While Paul and I have been in the minority opinion over the efficacy of a ‘random’ Formula One season, we still have our reservations although our recent post about it did go a long way to helping me understand:
- Why this year is not unlike past years with its 6th different winner in as many races
- Why F1 fans feel this is finally the kind of racing that is exciting, non-processional and unpredictable leading to great fun
It’s always good to read others opinions about how they view this 2012 season and while I do understand, I’m still anchored in the thought that the series is like a pendulum and it may have swung a little too far the other way. We mentioned Mark Webber’s nonplussed attitude toward this season on our latest podcast and it was further questioned by current drivers.
Ferrari’s Fernando Alonso is leading the 2012 championship and has every reason to like the random nature of the season but while he’s happy about being consistent, he’s equally concerned about the impact the random nature of this F1 season could have on the fans.
“It’s a fantastic season, it’s so unpredictable. I think people stand in front of the TV with some surprises every race. It’s good for the audience, it’s good for the sport to bring attention to the races,” Alonso toldCNN.
“On the other hand we can lose credibility. We cannot lose that the best teams, the best drivers, the best strategies win the races, because at the moment from the outside it seems that in every race anyone can win.
“It doesn’t matter the talent, it doesn’t matter the team, the performance – it’s like a lottery. What you achieve in Formula One is not by chance. We need to make clear that if you win a race, it’s because you did something better. And I don’t think at the moment that this is clear for everybody.”
Perhaps you could argue that this view would be sour grapes from a guy like Sebastian Vettel, coming off two titles and struggling to stay in the top 5 each race, or maybe Lewis Hamilton who has struggled with his McLaren chassis although he’s driving as well as he ever has. This isn’t the case, it’s coming from the man leading the championship.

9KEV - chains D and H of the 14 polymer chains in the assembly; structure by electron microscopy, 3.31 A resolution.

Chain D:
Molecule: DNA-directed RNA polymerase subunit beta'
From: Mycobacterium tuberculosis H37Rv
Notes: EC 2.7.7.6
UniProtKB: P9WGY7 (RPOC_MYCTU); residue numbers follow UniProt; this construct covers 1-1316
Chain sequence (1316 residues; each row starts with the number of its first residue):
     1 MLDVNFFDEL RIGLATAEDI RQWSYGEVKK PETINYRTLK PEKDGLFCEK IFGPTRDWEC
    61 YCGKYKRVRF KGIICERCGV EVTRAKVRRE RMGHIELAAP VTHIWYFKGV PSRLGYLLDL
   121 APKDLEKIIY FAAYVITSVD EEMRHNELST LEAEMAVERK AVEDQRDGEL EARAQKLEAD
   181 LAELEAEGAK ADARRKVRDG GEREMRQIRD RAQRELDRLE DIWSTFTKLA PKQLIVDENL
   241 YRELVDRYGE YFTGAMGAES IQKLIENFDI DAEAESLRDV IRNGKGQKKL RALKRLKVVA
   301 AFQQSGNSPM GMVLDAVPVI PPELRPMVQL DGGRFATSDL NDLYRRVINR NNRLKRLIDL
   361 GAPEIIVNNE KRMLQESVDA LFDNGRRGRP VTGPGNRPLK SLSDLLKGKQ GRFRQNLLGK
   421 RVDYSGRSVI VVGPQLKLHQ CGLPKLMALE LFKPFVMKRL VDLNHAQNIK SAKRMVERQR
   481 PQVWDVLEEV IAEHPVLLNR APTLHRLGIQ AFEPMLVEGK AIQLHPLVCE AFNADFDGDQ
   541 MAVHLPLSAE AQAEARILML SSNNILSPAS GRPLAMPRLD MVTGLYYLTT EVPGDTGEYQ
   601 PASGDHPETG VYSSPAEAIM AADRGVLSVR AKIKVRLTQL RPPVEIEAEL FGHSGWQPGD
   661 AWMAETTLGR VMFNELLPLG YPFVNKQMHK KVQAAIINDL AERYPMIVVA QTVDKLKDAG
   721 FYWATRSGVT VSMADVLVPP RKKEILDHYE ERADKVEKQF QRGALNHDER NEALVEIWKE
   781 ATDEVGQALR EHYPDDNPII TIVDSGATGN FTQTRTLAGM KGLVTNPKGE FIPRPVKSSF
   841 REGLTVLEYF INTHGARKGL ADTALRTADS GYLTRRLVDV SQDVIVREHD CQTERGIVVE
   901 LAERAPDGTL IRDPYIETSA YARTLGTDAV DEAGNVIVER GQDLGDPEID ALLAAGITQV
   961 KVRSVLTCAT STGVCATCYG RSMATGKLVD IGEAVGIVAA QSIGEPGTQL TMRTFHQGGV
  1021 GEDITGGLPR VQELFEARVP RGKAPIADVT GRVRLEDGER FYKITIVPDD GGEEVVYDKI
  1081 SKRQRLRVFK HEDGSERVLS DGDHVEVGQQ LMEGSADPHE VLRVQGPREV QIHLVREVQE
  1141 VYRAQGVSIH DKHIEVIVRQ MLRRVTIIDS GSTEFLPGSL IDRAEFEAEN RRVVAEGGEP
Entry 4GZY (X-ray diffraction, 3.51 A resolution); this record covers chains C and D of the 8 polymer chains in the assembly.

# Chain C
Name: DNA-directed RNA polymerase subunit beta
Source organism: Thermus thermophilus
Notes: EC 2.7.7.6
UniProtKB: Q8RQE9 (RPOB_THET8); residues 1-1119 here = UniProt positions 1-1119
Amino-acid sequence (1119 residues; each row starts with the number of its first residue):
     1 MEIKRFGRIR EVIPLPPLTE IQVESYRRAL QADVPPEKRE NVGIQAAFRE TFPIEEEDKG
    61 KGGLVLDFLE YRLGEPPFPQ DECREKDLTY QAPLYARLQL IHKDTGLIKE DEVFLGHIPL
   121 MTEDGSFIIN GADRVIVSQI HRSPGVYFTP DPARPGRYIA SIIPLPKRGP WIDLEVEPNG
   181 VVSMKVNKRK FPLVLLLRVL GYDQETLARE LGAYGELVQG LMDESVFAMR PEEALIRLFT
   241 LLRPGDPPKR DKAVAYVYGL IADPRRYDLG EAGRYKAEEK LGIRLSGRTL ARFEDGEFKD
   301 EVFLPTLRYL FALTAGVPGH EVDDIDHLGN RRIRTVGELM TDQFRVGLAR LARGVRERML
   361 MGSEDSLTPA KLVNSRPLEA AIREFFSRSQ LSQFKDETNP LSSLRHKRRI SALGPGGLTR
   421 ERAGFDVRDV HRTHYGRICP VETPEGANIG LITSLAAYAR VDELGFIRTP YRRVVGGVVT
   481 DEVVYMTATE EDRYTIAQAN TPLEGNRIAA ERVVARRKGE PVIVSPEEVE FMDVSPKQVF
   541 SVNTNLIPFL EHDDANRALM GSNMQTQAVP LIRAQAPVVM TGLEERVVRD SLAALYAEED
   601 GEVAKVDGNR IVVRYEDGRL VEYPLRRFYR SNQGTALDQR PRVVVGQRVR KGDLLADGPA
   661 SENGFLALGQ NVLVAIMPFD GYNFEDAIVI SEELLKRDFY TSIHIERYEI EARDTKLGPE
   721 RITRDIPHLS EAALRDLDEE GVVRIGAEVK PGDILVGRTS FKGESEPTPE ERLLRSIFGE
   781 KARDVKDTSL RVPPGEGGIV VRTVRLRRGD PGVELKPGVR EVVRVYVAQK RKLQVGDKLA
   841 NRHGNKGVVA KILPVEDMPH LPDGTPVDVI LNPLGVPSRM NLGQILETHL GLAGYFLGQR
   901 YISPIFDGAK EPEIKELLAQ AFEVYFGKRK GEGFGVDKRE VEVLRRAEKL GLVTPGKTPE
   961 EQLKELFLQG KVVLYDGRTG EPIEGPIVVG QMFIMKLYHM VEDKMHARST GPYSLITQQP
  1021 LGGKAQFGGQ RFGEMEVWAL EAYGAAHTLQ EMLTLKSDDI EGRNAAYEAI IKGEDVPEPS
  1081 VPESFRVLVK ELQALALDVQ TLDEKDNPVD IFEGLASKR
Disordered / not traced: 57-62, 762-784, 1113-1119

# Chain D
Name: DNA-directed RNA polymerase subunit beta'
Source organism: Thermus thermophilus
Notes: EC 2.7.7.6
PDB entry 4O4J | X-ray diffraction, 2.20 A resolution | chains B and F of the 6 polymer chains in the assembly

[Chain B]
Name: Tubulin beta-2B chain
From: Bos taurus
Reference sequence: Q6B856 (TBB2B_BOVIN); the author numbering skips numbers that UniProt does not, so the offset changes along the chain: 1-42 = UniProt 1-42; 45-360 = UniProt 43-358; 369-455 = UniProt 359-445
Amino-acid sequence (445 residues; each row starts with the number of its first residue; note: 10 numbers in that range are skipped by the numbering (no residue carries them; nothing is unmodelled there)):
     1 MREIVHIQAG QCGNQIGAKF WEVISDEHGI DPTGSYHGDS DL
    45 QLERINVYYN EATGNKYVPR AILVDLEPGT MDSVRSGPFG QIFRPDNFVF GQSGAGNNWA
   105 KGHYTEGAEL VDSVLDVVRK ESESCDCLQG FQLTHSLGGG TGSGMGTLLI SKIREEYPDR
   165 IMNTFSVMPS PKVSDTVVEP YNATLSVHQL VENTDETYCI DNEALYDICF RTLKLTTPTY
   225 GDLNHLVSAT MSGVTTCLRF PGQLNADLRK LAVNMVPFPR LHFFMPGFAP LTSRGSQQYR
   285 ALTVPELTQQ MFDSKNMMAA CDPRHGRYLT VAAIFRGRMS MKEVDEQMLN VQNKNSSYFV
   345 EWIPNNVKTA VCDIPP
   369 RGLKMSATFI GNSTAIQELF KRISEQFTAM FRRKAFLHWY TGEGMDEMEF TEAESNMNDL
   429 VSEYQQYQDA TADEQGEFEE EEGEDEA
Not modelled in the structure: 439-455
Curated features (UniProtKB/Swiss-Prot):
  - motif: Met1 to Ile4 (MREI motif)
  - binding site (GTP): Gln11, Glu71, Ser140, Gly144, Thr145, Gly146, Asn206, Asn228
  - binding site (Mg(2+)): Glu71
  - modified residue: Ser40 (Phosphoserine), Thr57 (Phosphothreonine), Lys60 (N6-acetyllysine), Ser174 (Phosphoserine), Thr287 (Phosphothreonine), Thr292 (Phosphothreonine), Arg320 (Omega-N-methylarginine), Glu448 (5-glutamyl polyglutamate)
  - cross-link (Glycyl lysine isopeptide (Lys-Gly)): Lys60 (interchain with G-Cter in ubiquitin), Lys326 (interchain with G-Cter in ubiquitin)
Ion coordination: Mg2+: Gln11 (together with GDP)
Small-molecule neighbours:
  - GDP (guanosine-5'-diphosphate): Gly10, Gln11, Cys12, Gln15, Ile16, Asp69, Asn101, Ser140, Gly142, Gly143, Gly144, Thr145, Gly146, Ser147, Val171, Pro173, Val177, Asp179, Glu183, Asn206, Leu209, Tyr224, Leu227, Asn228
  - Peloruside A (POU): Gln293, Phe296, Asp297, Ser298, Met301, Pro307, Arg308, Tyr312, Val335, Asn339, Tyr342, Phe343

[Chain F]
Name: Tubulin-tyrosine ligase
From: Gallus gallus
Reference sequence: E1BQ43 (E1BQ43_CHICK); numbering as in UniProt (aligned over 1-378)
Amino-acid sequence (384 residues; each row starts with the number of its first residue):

Equally, the talk of touchy tires fused with the reduced downforce from a missing blown-diffuser or off-throttle exhaust aerodynamic effect from 2011 has played into this randomness of results so far this year. To that notion, the man who is credited with being the best driver on teh grid for tire managment and stunning pace without risking tire wear is McLaren’s Jenson Button. He won the first Grand PRix of the season but has sunk like stone since and he weighed in on the situation saying:
“Fernando is leading because he has been more consistent than other people,” the McLaren driver said.
“Whether he is in the best car or not no-one is ever going to know, but the consistency is there.
“He is obviously doing a great job – the car is working well – whereas there aren’t many other drivers that have had that consistency.
“Clearly everyone is excited about so many different winners, which initially was great for the fans and great for the sport.
“But there will come a time when the fans will say, ‘So anyone can win a grand prix, everyone can lose a grand prix like that?’ [snaps his fingers].
“I think they’re finding it a little bit strange now. I don’t know, but hopefully a pattern will emerge after the next couple of races and we’ll understand the teams and drivers we need to beat to win the championship.”
Our own Mark Hallam did some math and showed that this isn’t the first time we’ve had multiple winners and while it has been random, it is more like the old days than ever before.Whether fans like myself will see that concept as the general competitiveness of the current cars as being more balanced due to lack of downforce rather than the new tire compounds is still yet to be seen.
Either way, it is unpredictable and most fans like that in their F1 these days. Perhaps I’ve become jaded over the years in clearly knowing who the team to beat is and watching how the others are going about beating them instead of enjoying the notion that any team can win on any given day and that is clearly my problem, I suppose, and not F1’s.